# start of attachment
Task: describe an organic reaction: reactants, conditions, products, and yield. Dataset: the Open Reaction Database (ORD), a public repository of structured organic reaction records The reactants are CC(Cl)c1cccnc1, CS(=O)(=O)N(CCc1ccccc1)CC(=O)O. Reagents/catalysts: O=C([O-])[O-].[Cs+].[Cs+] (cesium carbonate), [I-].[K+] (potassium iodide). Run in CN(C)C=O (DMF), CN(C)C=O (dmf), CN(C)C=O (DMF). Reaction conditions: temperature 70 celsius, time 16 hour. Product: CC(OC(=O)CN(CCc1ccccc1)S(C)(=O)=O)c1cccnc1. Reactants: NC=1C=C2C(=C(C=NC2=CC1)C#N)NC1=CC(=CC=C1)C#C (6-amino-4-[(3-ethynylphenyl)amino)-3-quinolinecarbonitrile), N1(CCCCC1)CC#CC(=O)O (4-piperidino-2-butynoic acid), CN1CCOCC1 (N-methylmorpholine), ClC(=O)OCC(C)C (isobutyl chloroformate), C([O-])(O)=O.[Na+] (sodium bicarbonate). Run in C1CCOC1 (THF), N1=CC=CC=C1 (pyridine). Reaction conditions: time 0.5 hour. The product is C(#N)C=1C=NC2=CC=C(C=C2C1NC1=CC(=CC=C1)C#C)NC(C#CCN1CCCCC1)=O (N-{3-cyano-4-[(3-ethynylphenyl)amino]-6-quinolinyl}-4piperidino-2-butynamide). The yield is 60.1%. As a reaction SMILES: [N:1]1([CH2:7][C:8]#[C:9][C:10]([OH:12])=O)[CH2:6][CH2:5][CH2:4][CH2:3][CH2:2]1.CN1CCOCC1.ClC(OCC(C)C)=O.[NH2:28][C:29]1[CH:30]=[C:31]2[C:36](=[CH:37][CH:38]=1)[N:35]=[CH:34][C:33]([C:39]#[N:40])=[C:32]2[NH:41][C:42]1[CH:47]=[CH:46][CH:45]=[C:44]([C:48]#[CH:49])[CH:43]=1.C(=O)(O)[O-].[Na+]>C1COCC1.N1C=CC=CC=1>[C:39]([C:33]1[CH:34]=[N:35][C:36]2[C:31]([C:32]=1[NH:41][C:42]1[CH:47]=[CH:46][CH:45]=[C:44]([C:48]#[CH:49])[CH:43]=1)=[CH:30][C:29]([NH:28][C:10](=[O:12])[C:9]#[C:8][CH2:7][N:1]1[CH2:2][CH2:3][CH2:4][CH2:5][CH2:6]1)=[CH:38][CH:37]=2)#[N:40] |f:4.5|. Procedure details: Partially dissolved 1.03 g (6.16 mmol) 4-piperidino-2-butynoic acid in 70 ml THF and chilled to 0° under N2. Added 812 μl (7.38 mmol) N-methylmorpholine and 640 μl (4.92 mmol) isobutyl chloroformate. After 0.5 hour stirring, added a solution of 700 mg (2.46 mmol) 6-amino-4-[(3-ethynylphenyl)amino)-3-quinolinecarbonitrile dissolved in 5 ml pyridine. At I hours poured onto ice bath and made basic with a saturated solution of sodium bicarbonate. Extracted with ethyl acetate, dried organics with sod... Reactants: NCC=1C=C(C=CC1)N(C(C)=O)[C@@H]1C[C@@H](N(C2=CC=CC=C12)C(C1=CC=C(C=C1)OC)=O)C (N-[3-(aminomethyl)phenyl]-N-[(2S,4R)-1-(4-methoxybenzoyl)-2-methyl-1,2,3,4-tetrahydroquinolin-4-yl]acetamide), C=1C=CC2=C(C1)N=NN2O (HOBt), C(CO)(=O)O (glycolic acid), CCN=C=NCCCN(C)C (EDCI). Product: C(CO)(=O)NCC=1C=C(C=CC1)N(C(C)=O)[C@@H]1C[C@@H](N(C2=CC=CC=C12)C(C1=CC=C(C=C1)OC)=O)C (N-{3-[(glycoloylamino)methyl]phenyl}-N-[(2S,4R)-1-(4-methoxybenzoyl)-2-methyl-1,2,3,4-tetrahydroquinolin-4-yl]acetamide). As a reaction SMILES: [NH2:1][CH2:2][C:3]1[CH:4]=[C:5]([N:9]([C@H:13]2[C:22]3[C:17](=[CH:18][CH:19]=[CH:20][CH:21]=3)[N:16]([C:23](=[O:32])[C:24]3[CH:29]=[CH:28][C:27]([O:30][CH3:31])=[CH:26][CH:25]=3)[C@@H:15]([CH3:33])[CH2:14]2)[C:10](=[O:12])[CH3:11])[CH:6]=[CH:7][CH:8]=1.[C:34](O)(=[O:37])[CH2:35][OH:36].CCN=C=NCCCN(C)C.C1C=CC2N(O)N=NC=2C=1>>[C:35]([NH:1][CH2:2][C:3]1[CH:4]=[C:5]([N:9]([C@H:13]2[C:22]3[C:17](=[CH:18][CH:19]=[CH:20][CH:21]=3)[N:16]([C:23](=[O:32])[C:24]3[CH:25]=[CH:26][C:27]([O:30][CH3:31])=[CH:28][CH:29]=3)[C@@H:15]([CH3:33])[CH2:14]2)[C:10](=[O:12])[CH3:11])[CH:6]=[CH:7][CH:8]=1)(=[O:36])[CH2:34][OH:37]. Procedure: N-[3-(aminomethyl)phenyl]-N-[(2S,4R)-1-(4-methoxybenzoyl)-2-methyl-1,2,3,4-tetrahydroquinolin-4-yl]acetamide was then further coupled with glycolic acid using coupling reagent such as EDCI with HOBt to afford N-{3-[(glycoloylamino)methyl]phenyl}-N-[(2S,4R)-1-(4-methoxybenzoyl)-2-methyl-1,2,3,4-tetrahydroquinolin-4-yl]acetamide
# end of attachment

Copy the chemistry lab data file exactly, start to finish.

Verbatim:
Task: describe an organic reaction: reactants, conditions, products, and yield. Dataset: the Open Reaction Database (ORD), a public repository of structured organic reaction records The reactants are CC(Cl)c1cccnc1, CS(=O)(=O)N(CCc1ccccc1)CC(=O)O. Reagents/catalysts: O=C([O-])[O-].[Cs+].[Cs+] (cesium carbonate), [I-].[K+] (potassium iodide). Run in CN(C)C=O (DMF), CN(C)C=O (dmf), CN(C)C=O (DMF). Reaction conditions: temperature 70 celsius, time 16 hour. Product: CC(OC(=O)CN(CCc1ccccc1)S(C)(=O)=O)c1cccnc1. Reactants: NC=1C=C2C(=C(C=NC2=CC1)C#N)NC1=CC(=CC=C1)C#C (6-amino-4-[(3-ethynylphenyl)amino)-3-quinolinecarbonitrile), N1(CCCCC1)CC#CC(=O)O (4-piperidino-2-butynoic acid), CN1CCOCC1 (N-methylmorpholine), ClC(=O)OCC(C)C (isobutyl chloroformate), C([O-])(O)=O.[Na+] (sodium bicarbonate). Run in C1CCOC1 (THF), N1=CC=CC=C1 (pyridine). Reaction conditions: time 0.5 hour. The product is C(#N)C=1C=NC2=CC=C(C=C2C1NC1=CC(=CC=C1)C#C)NC(C#CCN1CCCCC1)=O (N-{3-cyano-4-[(3-ethynylphenyl)amino]-6-quinolinyl}-4piperidino-2-butynamide). The yield is 60.1%. As a reaction SMILES: [N:1]1([CH2:7][C:8]#[C:9][C:10]([OH:12])=O)[CH2:6][CH2:5][CH2:4][CH2:3][CH2:2]1.CN1CCOCC1.ClC(OCC(C)C)=O.[NH2:28][C:29]1[CH:30]=[C:31]2[C:36](=[CH:37][CH:38]=1)[N:35]=[CH:34][C:33]([C:39]#[N:40])=[C:32]2[NH:41][C:42]1[CH:47]=[CH:46][CH:45]=[C:44]([C:48]#[CH:49])[CH:43]=1.C(=O)(O)[O-].[Na+]>C1COCC1.N1C=CC=CC=1>[C:39]([C:33]1[CH:34]=[N:35][C:36]2[C:31]([C:32]=1[NH:41][C:42]1[CH:47]=[CH:46][CH:45]=[C:44]([C:48]#[CH:49])[CH:43]=1)=[CH:30][C:29]([NH:28][C:10](=[O:12])[C:9]#[C:8][CH2:7][N:1]1[CH2:2][CH2:3][CH2:4][CH2:5][CH2:6]1)=[CH:38][CH:37]=2)#[N:40] |f:4.5|. Procedure details: Partially dissolved 1.03 g (6.16 mmol) 4-piperidino-2-butynoic acid in 70 ml THF and chilled to 0° under N2. Added 812 μl (7.38 mmol) N-methylmorpholine and 640 μl (4.92 mmol) isobutyl chloroformate. After 0.5 hour stirring, added a solution of 700 mg (2.46 mmol) 6-amino-4-[(3-ethynylphenyl)amino)-3-quinolinecarbonitrile dissolved in 5 ml pyridine. At I hours poured onto ice bath and made basic with a saturated solution of sodium bicarbonate. Extracted with ethyl acetate, dried organics with sod... Reactants: NCC=1C=C(C=CC1)N(C(C)=O)[C@@H]1C[C@@H](N(C2=CC=CC=C12)C(C1=CC=C(C=C1)OC)=O)C (N-[3-(aminomethyl)phenyl]-N-[(2S,4R)-1-(4-methoxybenzoyl)-2-methyl-1,2,3,4-tetrahydroquinolin-4-yl]acetamide), C=1C=CC2=C(C1)N=NN2O (HOBt), C(CO)(=O)O (glycolic acid), CCN=C=NCCCN(C)C (EDCI). Product: C(CO)(=O)NCC=1C=C(C=CC1)N(C(C)=O)[C@@H]1C[C@@H](N(C2=CC=CC=C12)C(C1=CC=C(C=C1)OC)=O)C (N-{3-[(glycoloylamino)methyl]phenyl}-N-[(2S,4R)-1-(4-methoxybenzoyl)-2-methyl-1,2,3,4-tetrahydroquinolin-4-yl]acetamide). As a reaction SMILES: [NH2:1][CH2:2][C:3]1[CH:4]=[C:5]([N:9]([C@H:13]2[C:22]3[C:17](=[CH:18][CH:19]=[CH:20][CH:21]=3)[N:16]([C:23](=[O:32])[C:24]3[CH:29]=[CH:28][C:27]([O:30][CH3:31])=[CH:26][CH:25]=3)[C@@H:15]([CH3:33])[CH2:14]2)[C:10](=[O:12])[CH3:11])[CH:6]=[CH:7][CH:8]=1.[C:34](O)(=[O:37])[CH2:35][OH:36].CCN=C=NCCCN(C)C.C1C=CC2N(O)N=NC=2C=1>>[C:35]([NH:1][CH2:2][C:3]1[CH:4]=[C:5]([N:9]([C@H:13]2[C:22]3[C:17](=[CH:18][CH:19]=[CH:20][CH:21]=3)[N:16]([C:23](=[O:32])[C:24]3[CH:25]=[CH:26][C:27]([O:30][CH3:31])=[CH:28][CH:29]=3)[C@@H:15]([CH3:33])[CH2:14]2)[C:10](=[O:12])[CH3:11])[CH:6]=[CH:7][CH:8]=1)(=[O:36])[CH2:34][OH:37]. Procedure: N-[3-(aminomethyl)phenyl]-N-[(2S,4R)-1-(4-methoxybenzoyl)-2-methyl-1,2,3,4-tetrahydroquinolin-4-yl]acetamide was then further coupled with glycolic acid using coupling reagent such as EDCI with HOBt to afford N-{3-[(glycoloylamino)methyl]phenyl}-N-[(2S,4R)-1-(4-methoxybenzoyl)-2-methyl-1,2,3,4-tetrahydroquinolin-4-yl]acetamide